Baseball game of rules. Baseball is a game of rules. The following is a history of the Rules of the Game of Baseball. In the early days baseball games were officiated by the players. Obviously arguments ensued. The catcher called balls and strikes and infielders argued safe and out calls. Imagine a catcher making a play on a runner sliding in home plate and deciding whether he is safe or out! As you have guessed that did not work out so baseball is and became a game of rules. Most games when baseball started ended up in fights and heated arguments. Umpires were appointed to make calls and were give absolute power of decision. That is the way it had to be. Baseball being a game of rules and those rules have had a remarkable evolution. In 1845 Alexander Cartwright wrote the fourteen original Knickerbocker Rules. In 1860 Henry Chadwick wrote and recorded in the very first edition of “Beale’s Dime Baseball Player” the thirty eight rules of baseball. Those thirty eight rules were accepted by the National Association of Baseball. The National Association adopted forty three total rules by 1866. This evolution of the baseball game of rules has continued until today. These rules will be expanded upon forever. 




SECTION 1. The bases shall be from “home” to second base 42 paces; from first to third base 42 paces equidistant.

SECTION 2. The game to consist of 21 counts or aces, but at the conclusion on equal number of hands must be played.

SECTION 3. The ball must be pitched and not thrown for the bat.

SECTION 4. A ball knocked outside the range of the first or third base is foul.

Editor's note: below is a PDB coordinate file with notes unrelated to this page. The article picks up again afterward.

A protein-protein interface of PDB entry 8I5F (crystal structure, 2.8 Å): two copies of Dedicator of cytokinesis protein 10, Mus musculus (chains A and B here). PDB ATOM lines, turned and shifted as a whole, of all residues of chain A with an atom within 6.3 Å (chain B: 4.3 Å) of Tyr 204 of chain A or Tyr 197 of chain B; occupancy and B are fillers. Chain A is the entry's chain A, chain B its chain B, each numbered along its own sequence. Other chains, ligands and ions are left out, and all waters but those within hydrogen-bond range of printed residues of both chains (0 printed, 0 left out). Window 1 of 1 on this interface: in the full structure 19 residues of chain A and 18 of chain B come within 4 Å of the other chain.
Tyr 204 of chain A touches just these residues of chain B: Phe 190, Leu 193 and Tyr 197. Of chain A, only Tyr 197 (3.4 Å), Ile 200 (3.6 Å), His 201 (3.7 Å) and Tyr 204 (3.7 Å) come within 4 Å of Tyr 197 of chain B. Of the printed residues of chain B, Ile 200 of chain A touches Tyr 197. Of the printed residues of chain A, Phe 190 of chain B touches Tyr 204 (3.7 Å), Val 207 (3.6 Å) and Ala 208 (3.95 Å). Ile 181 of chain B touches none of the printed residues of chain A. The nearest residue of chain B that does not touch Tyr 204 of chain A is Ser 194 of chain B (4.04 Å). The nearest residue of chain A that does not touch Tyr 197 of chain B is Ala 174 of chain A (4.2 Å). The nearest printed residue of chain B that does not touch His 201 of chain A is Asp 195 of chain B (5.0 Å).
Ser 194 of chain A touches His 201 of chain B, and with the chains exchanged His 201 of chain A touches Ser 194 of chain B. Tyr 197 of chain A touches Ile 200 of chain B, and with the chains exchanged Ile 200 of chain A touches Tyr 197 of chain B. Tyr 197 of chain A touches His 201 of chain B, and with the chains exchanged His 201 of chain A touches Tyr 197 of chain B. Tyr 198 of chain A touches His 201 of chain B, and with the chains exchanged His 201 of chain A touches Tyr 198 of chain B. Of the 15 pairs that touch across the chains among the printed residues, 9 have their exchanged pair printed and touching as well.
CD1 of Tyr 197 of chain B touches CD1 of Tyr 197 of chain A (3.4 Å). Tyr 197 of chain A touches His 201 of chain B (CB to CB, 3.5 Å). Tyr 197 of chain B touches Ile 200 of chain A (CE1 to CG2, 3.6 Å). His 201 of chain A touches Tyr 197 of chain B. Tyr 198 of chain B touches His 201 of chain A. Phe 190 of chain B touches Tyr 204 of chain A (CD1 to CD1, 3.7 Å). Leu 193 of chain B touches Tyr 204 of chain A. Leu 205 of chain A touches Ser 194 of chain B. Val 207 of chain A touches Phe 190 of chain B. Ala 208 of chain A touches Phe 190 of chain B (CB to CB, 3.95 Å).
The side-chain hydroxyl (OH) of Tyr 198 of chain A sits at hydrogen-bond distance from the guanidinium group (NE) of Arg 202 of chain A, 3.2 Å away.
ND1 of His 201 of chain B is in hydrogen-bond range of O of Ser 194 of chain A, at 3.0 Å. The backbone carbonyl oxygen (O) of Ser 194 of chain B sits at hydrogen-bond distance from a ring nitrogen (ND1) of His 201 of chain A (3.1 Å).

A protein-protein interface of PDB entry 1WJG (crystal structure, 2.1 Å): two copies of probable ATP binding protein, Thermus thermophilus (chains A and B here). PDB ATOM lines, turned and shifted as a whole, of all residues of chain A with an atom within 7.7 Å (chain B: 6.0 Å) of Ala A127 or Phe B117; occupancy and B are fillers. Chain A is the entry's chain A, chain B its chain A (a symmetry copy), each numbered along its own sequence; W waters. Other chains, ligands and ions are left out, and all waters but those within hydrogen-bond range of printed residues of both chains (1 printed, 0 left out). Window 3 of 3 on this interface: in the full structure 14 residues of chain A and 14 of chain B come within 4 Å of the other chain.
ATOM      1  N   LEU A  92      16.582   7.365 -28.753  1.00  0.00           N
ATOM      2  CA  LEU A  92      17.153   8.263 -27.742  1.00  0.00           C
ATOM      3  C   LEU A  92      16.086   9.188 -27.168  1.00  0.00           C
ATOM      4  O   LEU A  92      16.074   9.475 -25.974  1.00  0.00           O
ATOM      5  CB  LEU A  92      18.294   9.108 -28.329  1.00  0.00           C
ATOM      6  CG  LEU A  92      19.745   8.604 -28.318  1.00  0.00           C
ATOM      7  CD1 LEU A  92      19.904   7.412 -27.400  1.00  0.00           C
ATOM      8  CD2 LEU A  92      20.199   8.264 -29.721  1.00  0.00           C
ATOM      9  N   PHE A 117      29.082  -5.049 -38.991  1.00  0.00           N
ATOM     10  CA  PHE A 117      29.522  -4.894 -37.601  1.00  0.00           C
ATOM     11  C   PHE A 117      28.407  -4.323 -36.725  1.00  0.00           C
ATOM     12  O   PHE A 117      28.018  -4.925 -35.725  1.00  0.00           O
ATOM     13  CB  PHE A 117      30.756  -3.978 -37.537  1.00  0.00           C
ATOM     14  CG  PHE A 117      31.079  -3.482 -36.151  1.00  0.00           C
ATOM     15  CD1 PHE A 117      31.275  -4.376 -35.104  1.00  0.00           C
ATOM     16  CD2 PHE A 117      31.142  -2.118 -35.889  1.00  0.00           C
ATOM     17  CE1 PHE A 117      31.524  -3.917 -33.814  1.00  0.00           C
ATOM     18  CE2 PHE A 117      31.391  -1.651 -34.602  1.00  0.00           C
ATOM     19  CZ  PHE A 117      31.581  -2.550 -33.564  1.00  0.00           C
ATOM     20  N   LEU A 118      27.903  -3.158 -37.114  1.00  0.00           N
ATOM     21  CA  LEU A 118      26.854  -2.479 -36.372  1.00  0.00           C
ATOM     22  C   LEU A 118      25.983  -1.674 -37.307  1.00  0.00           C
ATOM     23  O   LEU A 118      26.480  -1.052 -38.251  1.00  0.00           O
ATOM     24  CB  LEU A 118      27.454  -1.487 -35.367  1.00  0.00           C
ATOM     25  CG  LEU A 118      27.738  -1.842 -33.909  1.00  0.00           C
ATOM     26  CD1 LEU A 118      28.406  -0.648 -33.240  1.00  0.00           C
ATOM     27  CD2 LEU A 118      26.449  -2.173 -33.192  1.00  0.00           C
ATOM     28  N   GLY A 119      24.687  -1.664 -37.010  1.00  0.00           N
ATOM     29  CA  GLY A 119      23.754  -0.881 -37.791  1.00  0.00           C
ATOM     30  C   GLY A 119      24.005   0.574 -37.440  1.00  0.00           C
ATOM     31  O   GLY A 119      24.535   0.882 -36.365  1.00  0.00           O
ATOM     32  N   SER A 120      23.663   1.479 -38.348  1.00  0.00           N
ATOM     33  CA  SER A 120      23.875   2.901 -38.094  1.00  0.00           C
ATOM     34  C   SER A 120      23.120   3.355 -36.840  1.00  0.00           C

SECTION 5. Three balls being struck at and missed, and the last one caught, is a hand out; if not caught, is considered fair, and the striker bound to run.

SECTION 6. A ball being struck or tipped, and caught either flying or on the first bound, is a hand out.

SECTION 7. A player, running the bases, shall be out, if the ball is in the hands of an adversary on the base, as the runner is touched by it before he makes his base, it being understood, however, that in no instance is a ball to be thrown to him.

SECTION 8. A player running, who shall prevent an adversary from catching or getting the ball before making his base, is a hand out.

SECTION 9. If two hand are already out, a player running home at the time a ball s struck, cannot make an ace if the striker is caught out.

SECTION 10. Three hand out, all out.

SECTION 11. Players must take their strike in regular turn.

SECTION 12. No ace or base can be made on a foul strike.

SECTION 13. A runner cannot be put out in making one base, when the pitcher makes a balk.

SECTION 14. But on base allowed when the ball bounds out of the field when struck.



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